“Each trauma should be respected in its uniqueness.”
In my last post, I vaguely alluded to the challenges of pride and privilege that have popped up throughout my transition to post-university life. About two months after graduating with my MA last year, I started working relief shifts at the Salvation Army Gateway, a men’s shelter in the east end of downtown Toronto. In addition to being a short (albeit these days, brisk) walk my place in Regent Park, the gig appealed to me as a way to interact with a segment of the city’s vulnerable (in this case, under-housed) population , and learn about the socio-economic struggles that they generally face. From a more theoretical angle, I’ve viewed it as a possible vantage point through which to ponder problems of democratic representation of a marginalized urban community, and try to understand how it could potential gain more influence politically.
More fundamentally, I’m interested in getting to know individuals on a personal level, and trying to offer any type of support I can. As anyone whose worked in a social-services field knows, however, initial notions of being accessible to someone and helping them pursue justice are usually shadowed by questions of power and vulnerability. Although good intentions are certainly a prerequisite to accompanying someone in a meaningful way, the accompanier must consistently reassess what her motives are, determine whether she’s projecting her own experiences instead of listening, and acknowledge cases where she ultimately ends up subjugating the “other,” rather than helping him on the track to empowerment and well-being.
Having been thinking about these questions quite a bit, I was happy to come across a David Brooks op-ed published in the New York Times this week, entitled “The Art of Presence”. In the article, Brooks reviews a piece recently written for Sojourners by Catherine Woodiwiss, entitled “A New Normal: Ten Things I’ve Learned About Trauma”. Woodiwiss’ piece, notes Brooks, poignantly offers cautionary advice for people seeking to console others who are experiencing stress or tragedy. Summarizing Woodiwiss’ perspective in addition to some of his own observations, Brooks calls for a “passive activism” that gently reacts to the specific needs of those suffering, and resists the desire to “solve problems and repair brokenness”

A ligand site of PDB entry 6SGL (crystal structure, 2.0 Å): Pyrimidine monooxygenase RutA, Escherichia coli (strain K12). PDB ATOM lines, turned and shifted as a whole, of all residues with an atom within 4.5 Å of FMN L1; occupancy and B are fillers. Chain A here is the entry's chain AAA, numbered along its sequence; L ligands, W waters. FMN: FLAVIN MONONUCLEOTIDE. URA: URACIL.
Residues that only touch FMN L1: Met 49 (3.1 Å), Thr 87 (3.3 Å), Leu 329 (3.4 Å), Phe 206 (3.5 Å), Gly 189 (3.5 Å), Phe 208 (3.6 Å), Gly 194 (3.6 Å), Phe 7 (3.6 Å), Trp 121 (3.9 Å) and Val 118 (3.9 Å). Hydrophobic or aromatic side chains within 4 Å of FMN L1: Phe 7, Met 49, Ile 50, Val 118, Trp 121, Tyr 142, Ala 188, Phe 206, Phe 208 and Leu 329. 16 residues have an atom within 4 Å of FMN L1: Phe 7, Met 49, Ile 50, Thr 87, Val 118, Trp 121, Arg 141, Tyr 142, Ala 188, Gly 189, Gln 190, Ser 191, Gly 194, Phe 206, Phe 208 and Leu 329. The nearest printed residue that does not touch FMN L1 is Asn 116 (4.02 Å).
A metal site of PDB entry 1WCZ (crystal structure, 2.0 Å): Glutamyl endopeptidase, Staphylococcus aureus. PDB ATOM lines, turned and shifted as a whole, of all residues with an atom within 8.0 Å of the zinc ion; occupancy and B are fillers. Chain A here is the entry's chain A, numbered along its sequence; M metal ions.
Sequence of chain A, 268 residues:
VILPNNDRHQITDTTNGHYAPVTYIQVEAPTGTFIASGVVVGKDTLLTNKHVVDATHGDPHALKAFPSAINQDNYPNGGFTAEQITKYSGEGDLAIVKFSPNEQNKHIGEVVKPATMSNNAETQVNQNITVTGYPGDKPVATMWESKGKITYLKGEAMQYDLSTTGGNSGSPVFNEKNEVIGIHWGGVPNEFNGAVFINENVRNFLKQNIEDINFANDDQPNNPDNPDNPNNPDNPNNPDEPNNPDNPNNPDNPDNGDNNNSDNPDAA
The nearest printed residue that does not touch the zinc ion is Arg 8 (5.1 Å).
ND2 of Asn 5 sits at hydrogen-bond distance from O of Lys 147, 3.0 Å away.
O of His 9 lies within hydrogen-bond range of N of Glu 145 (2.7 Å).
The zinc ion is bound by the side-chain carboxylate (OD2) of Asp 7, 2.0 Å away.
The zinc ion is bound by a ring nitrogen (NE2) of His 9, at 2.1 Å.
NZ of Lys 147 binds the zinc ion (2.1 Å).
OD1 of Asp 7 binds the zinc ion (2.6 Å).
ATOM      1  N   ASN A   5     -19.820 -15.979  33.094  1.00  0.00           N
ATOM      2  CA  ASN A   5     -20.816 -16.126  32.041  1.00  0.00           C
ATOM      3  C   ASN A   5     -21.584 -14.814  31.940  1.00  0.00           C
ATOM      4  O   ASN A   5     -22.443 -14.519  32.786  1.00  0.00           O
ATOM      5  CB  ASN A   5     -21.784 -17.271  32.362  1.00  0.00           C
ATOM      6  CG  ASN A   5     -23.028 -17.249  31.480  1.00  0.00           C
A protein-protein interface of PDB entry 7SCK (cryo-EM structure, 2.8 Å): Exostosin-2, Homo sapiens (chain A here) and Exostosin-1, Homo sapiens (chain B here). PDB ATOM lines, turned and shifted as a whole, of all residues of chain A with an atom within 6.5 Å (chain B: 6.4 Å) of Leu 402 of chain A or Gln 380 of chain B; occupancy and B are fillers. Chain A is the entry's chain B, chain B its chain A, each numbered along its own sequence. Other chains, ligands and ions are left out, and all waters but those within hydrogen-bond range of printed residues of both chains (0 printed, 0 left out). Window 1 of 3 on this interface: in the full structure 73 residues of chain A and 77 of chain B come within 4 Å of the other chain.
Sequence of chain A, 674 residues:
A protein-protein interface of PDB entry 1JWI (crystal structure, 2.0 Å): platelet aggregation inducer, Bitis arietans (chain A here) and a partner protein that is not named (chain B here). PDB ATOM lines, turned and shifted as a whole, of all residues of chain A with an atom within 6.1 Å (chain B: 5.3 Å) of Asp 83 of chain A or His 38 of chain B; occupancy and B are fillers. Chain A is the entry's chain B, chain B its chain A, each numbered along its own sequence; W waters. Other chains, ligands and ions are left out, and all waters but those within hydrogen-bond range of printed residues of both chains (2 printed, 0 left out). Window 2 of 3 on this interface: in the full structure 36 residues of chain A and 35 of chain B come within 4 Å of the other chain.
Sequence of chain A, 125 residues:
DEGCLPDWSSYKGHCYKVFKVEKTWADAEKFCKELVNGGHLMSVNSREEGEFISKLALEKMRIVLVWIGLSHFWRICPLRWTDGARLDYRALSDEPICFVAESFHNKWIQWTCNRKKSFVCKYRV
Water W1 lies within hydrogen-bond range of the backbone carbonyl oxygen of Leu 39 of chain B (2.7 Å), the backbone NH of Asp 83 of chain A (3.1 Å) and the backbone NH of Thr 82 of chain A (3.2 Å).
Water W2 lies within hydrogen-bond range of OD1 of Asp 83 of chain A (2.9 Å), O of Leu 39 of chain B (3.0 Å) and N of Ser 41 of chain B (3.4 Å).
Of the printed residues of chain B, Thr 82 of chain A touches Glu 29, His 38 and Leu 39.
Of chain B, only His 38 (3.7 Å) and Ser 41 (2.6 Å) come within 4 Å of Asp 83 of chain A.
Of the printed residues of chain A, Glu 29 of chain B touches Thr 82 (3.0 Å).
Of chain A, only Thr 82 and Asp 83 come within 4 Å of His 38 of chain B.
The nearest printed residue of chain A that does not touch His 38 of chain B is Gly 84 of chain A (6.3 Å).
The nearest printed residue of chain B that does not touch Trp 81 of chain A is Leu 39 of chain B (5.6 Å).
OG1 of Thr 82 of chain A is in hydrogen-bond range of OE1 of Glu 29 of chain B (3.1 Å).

I was impressed by the degree that Brooks’ take on Woodiwiss’ account resonated with my recent thoughts on accompaniment and service provision. I was especially taken by his elegant observation that “each trauma should be respected in its uniqueness”, and that interveners must resist the urge to compare and relate. This is a tendency that I often exhibit: I think it’s a type of mechanism that I subconsciously revert to in “breaking the ice” in awkward or unpredictable interactions. Although this is fine in the context of conversations with people I’m well acquainted to, it’s a conversational habit that carries the risk of undermining what little authority traumatized people feel they may have in more critical situations. In these cases, I must learn to shed preconceptions, temper empathetic urges, and simply listen.
While I can relate to the guys living at the shelter on many levels – ranging from political opinions, to relationship challenges, to what TV program we should watch in the drop-in lounge – I don’t know what it’s like to live on the street or struggle with a substance addiction. Whatever points of reference I might conjure up to relate to these realities will almost certainly be superficial at best, and vain and insensitive at worst. This challenge of probing diverse perspectives while being careful not to colonize unique narratives is, I think, what Brooks is referring to when he talks about passive activism.
It’s easy to write about this type of resolution in a blog post, or talk about it in a classroom. It’s an entirely different thing to practice it “one one’s feet” in a fast-paced, emotionally charged work atmosphere. If presence is an “art” as Brooks suggests, I’m sure there will naturally be many imperfections along the way.